In most cases, using the trade-in value of your old vehicle to lower the down payment on a new one is a sound business practice. The more you can negotiate for your trade-in, the less cash you’ll have to come up with for a new car. The key is to make sure you get what your vehicle is worth when the time comes to trade it in.
Sell It Yourself
When it comes to actual cash value, you may be better off selling the car yourself than using it as a trade-in. A private sale almost always brings a higher price, which you can then apply to a down payment on a new vehicle. Unfortunately it may also mean a long wait until you find the right buyer. In order to expedite the matter, many people opt for trading-in their old car. It’s simpler, quicker and if you do it right you’ll still end up getting a fair price.
Before You Buy
Doing a little research on how much your car is actually worth before visiting a dealer is always a good idea. This will give you a starting point when you begin negotiating a trade-in price. You can estimate worth by doing the following things:
- Find out what the Kelly Blue Book value is. Kelly Blue Book is one of the most well known and dependable sources for determining the value of a vehicle. They take into consideration the year, make, model and other criteria, such as mileage and ‘extras’ the car may have, like side air bags, air conditioning or GPS systems, and come up with a ball park figure of what a vehicle of that type is worth.
- Attend used car auctions and pay attention to what vehicles such as yours are selling for.
- Visit other websites that have information on trade-in values. See what comparable vehicles are worth.
Visiting the Dealer
One of the first things a dealer will ask is whether or not you plan to trade in your old vehicle. It may be best to try and pin them down to a firm price for the new vehicle you’ve selected before letting them know you plan to trade.
They don’t generally like to negotiate that way, but it would be in your best interest. Remember, a car dealer is in the business to make money. They know how much they can sell your old car for, so naturally they’re not going to offer you that amount but something much less, otherwise they couldn’t make a profit.
Go to a dealer that has a good reputation. Ask your friends who they recommend. Were they satisfied with the deal they got? Was the staff friendly and courteous, or did they try and rush them into making a decision? Research the dealer’s business rating online. Does the Better Business Bureau have any complaints against them? The more knowledge you have ahead of time the easier it will be to select the right dealer.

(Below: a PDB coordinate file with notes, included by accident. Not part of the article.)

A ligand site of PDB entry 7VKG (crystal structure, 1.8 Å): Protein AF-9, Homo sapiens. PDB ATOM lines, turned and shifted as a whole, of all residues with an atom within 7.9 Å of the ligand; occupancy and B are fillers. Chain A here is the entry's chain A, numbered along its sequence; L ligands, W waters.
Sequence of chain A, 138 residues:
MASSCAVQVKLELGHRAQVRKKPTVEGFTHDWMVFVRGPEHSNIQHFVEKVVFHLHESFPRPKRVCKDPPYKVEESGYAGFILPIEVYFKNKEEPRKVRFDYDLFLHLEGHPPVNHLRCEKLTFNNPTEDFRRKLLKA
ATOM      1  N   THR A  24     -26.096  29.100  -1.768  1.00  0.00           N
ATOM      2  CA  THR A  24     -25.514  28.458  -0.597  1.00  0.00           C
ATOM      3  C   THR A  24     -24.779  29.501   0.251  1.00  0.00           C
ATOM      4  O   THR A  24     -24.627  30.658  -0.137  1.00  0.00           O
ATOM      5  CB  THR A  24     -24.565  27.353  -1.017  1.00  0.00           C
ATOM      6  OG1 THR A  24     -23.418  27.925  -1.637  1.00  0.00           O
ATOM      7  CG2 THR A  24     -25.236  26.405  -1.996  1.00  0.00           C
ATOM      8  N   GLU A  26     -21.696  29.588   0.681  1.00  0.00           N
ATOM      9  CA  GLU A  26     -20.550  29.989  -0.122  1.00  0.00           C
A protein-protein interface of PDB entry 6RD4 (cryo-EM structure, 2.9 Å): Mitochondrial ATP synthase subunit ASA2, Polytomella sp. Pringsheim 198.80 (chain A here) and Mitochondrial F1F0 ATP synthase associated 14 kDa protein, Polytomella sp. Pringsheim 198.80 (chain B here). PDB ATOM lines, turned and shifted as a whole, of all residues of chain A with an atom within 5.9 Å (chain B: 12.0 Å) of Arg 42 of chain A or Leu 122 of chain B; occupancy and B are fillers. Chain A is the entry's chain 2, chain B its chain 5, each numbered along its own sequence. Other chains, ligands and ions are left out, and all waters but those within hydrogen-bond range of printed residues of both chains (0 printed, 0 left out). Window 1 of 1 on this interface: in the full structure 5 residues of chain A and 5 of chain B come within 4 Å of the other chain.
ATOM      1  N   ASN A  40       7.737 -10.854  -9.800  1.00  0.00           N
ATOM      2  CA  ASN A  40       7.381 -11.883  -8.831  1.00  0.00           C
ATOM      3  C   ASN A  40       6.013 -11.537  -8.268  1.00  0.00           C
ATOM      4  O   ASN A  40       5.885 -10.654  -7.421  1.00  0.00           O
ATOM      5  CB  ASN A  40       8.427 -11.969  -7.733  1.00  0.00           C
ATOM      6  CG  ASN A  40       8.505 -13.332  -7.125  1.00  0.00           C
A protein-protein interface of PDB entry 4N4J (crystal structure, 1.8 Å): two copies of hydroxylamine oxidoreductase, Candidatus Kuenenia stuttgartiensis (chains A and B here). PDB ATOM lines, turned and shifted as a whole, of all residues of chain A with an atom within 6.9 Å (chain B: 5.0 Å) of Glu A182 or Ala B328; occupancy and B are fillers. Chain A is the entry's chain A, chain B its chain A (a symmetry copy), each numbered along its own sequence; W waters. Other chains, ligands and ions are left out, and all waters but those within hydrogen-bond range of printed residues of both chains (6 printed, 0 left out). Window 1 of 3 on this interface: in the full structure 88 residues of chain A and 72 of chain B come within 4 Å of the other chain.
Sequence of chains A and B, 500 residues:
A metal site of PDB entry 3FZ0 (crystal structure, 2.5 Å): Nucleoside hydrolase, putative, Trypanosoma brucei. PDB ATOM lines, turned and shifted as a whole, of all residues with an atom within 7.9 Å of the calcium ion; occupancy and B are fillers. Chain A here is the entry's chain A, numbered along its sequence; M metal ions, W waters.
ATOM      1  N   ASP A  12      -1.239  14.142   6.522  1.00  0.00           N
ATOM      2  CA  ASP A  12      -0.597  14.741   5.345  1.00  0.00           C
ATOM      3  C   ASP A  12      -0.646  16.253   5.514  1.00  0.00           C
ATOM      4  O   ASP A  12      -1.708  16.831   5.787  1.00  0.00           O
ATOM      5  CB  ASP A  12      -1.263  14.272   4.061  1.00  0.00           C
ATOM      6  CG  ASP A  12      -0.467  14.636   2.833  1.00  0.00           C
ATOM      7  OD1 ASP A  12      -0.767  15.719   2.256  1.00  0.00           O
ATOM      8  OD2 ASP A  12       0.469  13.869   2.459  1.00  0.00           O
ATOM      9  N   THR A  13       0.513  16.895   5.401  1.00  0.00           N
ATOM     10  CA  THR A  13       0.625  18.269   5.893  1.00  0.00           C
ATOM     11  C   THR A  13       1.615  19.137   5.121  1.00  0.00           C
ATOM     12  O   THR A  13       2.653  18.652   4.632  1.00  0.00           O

The negotiating process is difficult for people who are not comfortable arguing, but it can be done in a non-confrontational manner that will ensure you receive the best possible price for your trade-in. Remember, until you actually sign the papers the car is still yours and you’re free to consult with another dealer before making a commitment.
Don’t let the dealer rush you. After you’ve received what they say is their final offer, go home and discuss it with your family. This will give you time to make sure you’re satisfied with the deal. It may also make a dealer ‘reconsider’ their final offer and make you an even better one. You’re in the driver’s seat–it’s your car and they want to sell you a new one. It’s up to them to satisfy you, not the other way around.
Other Trade-In Tips
Determine what factory incentives are available for the vehicle you intend to purchase. A dealer will sometimes include these incentives in the ‘price’ you received for your trade-in even though you would have gotten them anyway. A little research online will help you be aware of these incentives before you go to the dealer.
End of year sales are always a good time to buy. Dealers will be trying to move the previous year’s vehicles and may be inclined to give you a better trade-in price so they can make room for the new models.